We demonstrate phase-sensitive amplification of multiple wavelength-division-multiplexed continuous-wave (CW) signals by frequency nondegenerate four-wave-mixing process in optical fiber. By fine-tuning the optical wavelengths of the CW signals, simultaneous phase-sensitive in-line amplification of three signal channels is realized. This indicates the possibility of amplifying multiple data channels by an in-line phase-sensitive fiber parametric amplifier. We also discuss a potential system architecture employing such amplifiers.
© 2008 Optical Society of America
Fiber-optic parametric amplifiers (FOPAs) can be used to boost the signal power which decays due to distributed propagation loss as well as lumped loss in fiber-optic systems. FOPAs can operate either as phase-insensitive amplifiers (PIAs), similar to erbium-doped-fiber amplifiers (EDFAs) and Raman amplifiers, or as phase-sensitive amplifiers (PSAs) depending on the configuration of the FOPA. Phase-sensitive amplifiers amplify the in-phase component of the signal, while attenuating the quadrature component [1–3]. Fiber PSAs have been well studied in the frequency-degenerate condition, where a nonlinear fiber Sagnac interferometer configuration is generally applied. The first fiber PSA was realized in the visible region . The first 1550-nm-band fiber PSA was demonstrated with gain of 10 dB in Ref. 5. This configuration was also used to achieve nearly-noiseless amplification of the frequency degenerate signal [6–9]. Other applications, such as long-term soliton storage  and regeneration of differential phase-shift-keying signals , have also been implemented using frequency-degenerate PSAs. Among the drawbacks of using frequency-degenerate PSAs, three are significant. First, frequency-degenerate PSAs are inherently single-channel devices not compatible with wavelength-division multiplexing (WDM) operation. Second, such PSAs are highly susceptible to guided acoustic-wave Brillouin scattering noise  producing phase fluctuations that are converted by the interferometer into amplitude noise. Finally, the pump and the signal should have exactly the same frequency, and the relative phase between the pump and signal must be well controlled using either pump injection-locking  or optical phase-locking loop .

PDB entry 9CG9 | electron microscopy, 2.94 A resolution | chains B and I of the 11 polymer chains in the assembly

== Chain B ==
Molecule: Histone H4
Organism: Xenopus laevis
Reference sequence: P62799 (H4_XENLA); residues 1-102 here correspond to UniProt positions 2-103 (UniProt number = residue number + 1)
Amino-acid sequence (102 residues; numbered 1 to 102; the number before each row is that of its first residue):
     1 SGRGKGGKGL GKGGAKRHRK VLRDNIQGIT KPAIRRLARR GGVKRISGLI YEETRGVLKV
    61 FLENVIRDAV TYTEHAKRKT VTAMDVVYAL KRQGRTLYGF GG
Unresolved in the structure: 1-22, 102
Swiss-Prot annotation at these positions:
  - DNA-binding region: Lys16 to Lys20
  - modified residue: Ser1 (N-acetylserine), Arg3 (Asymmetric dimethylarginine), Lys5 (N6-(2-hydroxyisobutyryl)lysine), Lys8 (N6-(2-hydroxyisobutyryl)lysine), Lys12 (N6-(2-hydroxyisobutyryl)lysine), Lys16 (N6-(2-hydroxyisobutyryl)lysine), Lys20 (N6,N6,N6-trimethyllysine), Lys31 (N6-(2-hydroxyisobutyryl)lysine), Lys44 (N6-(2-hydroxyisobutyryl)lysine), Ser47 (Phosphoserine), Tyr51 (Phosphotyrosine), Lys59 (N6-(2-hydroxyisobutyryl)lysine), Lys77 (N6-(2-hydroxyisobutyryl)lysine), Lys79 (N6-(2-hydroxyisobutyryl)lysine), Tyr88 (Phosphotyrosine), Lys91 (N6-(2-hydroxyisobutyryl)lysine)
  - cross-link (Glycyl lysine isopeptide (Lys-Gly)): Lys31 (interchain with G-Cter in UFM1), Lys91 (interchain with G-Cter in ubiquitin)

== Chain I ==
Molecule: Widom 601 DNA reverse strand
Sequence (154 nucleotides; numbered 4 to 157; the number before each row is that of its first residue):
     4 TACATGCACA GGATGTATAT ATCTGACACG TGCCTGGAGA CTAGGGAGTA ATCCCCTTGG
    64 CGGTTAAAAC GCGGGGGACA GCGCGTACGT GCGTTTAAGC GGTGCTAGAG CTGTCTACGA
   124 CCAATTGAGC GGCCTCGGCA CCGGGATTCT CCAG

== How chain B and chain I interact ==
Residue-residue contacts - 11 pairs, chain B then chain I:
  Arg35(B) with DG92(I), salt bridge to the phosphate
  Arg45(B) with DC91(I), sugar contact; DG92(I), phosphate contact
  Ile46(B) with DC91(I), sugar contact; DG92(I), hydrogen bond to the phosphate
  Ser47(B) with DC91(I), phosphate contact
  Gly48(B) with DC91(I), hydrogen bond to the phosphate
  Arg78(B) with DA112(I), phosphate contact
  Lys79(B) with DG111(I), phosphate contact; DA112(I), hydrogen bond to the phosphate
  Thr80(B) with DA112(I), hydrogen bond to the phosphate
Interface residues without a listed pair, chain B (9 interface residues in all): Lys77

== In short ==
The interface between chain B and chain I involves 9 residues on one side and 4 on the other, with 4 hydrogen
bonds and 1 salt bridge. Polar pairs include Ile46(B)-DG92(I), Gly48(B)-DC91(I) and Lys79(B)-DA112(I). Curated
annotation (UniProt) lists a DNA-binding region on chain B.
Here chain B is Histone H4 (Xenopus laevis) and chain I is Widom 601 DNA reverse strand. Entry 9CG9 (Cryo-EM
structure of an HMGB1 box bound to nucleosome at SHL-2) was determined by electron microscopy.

FOPAs can also be implemented as frequency nondegenerate PSAs, where two pump photons at frequency ωp produce one signal photon at frequency ωs and one idler photon at frequency ωi satisfying ωs+ωi=2ωp. Such a FOPA acts as a PIA when only the pump and signal are present at the input of the nonlinear fiber. For this FOPA to be used as a PSA, the idler must be excited at the input of the nonlinear fiber together with the pump and signal (a two-pump FOPA can also be used in a similar manner ). Single-pump frequency nondegenerate PSAs have been previously used in the visible region to demonstrate squeezing of classical noise  and amplification of signal-idler sidebands produced by acousto-optic modulation of the pump . Recently, a 1550-nm-band frequency nondegenerate PSA was demonstrated by use of the double-sideband modulation format . Using this PSA, data at 2.5 Gb/s was transmitted over 60 km of dispersion-compensated fiber with bit-error rate performance better than a FOPA of the same gain in a PIA configuration . The phase-coherent sidebands, taken as signal and the idler, were created by high-speed electro-optic modulation of a continuous-wave (CW) light. The CW light was propagating along with the sidebands in the transmission line. This CW carrier was then extracted and used as pump in the fiber PSA after being boosted with a conventional EDFA. Such double-sideband modulation scheme for generating signal and idler sidebands, however, is limited by the speed of the electro-optic modulator and does not permit full utilization of the wide parametric-amplification bandwidth capable of supporting many WDM channels.